GSD9 is now recognised as one of the more prevalent forms of GSD, accounting for 25% of all people affected by GSD.
There are four variants, sometimes known as 9a, 9b, 9c and 9d, but now going by the names of:
• PHKA2 (formerly 9a). This is carried on the X part of the gene and is normally seen in males, however some female carriers are affected. Some 75% of people with GSD9 have this liver variant.
• PHKB (formerly 9b). Only 20 people have been reported to have this variant which affects the liver and muscles.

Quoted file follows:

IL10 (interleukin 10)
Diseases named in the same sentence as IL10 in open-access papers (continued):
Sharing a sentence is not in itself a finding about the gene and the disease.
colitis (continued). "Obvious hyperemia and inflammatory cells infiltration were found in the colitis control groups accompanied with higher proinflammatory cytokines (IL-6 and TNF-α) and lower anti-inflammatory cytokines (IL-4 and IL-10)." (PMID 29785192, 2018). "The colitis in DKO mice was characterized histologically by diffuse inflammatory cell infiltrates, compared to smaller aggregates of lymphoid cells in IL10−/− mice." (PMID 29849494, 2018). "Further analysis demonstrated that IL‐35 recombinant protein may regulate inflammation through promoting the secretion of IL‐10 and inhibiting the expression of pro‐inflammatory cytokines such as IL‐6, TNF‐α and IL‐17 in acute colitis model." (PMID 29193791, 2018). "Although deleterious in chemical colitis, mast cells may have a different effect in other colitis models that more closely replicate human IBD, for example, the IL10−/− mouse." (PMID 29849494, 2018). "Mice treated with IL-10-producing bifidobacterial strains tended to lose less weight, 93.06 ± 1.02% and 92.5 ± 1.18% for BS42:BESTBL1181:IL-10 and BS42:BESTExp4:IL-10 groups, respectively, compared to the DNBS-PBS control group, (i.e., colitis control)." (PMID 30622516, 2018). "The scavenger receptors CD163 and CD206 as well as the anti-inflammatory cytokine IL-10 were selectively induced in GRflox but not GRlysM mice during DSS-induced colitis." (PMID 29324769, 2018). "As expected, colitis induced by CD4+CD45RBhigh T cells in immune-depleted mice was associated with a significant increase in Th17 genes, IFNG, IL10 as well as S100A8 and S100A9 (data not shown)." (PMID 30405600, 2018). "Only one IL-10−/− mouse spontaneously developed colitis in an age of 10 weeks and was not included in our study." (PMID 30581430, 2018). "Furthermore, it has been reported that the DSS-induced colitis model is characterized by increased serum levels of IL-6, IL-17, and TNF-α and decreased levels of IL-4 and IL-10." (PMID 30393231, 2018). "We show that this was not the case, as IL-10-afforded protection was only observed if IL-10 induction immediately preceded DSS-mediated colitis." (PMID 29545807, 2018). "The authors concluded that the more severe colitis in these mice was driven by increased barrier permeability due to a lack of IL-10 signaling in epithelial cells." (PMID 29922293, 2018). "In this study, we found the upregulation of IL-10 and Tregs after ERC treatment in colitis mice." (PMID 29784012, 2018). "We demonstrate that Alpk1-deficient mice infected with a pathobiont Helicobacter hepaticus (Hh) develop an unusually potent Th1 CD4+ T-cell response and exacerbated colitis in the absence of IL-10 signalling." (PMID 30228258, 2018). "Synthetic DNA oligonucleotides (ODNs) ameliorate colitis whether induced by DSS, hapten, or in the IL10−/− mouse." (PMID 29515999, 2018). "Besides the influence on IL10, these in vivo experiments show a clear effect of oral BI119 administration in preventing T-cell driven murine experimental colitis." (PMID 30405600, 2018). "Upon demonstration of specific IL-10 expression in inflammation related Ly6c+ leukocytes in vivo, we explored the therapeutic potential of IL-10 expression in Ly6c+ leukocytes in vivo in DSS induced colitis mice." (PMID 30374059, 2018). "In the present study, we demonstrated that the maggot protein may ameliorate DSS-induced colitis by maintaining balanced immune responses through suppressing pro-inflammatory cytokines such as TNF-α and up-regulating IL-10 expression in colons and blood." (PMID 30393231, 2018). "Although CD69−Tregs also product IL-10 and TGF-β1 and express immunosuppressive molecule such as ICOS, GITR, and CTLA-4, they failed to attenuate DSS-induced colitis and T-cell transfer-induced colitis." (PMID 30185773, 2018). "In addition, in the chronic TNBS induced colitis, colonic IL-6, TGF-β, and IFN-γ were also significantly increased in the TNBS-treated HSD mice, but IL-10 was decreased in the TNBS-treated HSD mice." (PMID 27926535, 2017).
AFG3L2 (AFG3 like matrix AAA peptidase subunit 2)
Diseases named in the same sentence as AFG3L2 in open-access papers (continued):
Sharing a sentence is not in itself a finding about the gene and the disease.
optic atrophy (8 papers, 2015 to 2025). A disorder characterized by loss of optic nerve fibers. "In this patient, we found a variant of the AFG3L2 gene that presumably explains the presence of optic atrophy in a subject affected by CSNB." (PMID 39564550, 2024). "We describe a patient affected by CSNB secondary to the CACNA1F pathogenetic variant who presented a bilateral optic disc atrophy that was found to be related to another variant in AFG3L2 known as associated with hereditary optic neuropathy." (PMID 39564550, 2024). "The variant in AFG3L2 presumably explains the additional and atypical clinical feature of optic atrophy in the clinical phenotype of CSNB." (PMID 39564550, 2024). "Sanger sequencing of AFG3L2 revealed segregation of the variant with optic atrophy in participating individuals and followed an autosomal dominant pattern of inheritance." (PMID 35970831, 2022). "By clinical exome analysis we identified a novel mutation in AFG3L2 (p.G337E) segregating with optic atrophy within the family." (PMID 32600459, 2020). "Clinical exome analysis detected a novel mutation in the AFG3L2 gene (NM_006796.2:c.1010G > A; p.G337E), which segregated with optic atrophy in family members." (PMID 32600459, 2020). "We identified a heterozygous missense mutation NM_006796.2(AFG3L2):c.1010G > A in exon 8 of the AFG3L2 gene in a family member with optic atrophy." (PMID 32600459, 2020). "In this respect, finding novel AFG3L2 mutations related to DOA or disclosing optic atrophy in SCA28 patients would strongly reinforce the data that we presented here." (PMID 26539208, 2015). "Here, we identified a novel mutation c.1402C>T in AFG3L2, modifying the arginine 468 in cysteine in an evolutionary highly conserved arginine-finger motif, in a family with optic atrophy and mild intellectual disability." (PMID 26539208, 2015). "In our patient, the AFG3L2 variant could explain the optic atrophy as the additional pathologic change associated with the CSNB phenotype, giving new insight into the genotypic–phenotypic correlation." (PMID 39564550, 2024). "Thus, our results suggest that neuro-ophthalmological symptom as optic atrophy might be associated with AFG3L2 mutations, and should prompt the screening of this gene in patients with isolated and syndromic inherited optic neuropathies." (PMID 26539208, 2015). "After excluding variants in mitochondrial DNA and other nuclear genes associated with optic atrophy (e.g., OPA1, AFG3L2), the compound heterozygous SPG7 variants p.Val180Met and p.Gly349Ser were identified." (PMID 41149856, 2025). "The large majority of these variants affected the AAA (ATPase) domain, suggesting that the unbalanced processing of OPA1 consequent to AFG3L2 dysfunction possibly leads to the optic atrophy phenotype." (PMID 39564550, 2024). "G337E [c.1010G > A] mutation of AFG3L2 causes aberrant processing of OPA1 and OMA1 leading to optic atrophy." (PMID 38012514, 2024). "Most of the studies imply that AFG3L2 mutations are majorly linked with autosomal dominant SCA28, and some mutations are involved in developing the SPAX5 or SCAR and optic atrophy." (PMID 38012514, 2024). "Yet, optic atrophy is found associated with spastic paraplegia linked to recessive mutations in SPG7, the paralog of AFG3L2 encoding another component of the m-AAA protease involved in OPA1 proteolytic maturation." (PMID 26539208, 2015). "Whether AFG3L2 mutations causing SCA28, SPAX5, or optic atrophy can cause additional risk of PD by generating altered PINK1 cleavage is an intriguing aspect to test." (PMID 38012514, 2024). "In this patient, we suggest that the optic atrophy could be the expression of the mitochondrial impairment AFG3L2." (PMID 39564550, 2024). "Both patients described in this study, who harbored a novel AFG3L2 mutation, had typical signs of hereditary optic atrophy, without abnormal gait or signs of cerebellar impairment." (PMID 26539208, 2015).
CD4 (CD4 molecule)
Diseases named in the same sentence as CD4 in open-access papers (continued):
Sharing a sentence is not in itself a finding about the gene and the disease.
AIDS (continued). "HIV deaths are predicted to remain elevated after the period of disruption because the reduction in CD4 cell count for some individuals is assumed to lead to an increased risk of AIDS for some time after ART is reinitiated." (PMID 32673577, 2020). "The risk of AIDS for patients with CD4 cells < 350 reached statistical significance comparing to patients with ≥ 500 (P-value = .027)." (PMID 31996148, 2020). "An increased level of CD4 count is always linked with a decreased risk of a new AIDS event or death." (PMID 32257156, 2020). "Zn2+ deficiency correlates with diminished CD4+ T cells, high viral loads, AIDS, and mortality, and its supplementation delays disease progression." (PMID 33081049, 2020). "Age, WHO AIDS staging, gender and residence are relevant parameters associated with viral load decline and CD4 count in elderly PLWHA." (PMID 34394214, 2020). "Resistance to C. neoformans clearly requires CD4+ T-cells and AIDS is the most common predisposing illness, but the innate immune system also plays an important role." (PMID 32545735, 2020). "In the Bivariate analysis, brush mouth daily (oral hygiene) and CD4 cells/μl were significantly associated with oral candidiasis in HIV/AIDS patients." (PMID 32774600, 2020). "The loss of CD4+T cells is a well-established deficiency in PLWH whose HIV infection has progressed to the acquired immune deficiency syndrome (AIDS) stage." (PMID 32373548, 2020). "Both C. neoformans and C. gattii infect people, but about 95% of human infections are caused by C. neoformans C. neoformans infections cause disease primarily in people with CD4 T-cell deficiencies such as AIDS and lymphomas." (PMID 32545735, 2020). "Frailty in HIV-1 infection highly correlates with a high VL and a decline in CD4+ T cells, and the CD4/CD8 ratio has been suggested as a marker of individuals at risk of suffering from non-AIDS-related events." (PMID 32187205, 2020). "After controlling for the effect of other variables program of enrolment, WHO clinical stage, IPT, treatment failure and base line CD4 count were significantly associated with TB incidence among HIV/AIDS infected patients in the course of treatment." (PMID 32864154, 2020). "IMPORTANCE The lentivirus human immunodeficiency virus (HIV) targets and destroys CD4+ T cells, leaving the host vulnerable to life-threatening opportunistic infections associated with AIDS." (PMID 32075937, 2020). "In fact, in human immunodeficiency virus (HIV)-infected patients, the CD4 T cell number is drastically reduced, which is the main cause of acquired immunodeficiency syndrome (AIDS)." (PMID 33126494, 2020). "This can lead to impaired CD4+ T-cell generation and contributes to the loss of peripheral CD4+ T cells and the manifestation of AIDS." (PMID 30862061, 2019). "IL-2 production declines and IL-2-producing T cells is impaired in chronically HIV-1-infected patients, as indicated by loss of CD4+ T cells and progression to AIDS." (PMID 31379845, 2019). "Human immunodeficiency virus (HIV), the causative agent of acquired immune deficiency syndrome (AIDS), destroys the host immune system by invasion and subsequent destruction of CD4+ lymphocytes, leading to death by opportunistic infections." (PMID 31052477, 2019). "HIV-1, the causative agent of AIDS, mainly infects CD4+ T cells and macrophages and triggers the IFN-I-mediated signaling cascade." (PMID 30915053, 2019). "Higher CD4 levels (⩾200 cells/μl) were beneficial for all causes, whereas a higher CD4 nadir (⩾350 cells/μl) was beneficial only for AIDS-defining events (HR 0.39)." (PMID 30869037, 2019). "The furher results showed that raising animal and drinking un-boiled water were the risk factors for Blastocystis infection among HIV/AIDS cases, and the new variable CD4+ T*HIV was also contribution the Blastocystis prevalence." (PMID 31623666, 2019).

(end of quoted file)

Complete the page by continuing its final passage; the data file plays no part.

• PHKG2 (formerly 9c). This is a recessive variant of GSD9 with liver and muscle symptoms.
• PHKG1 (formerly 9d and PHKA1). This variant primarily affects the muscles.
Main signs of most GSD9 variants (sub-types)
- An enlarged liver (hepatomegaly) due to increased glycogen storage.
- Hypoglycaemia (problems with maintaining blood sugar).
Muscle problems are present in some variants. A major feature is the wide variety of symptoms from person to person.
The information for this webpage came from the following paper. It does not cover the PHKG1 (formerly PHKA1 and GSD9d) muscle variant.
View the paper on GSD6 and GSD9.
Muscle type PHKG1 (GSD9d)
For this variant, please see the panel in the diagnosis and follow up section.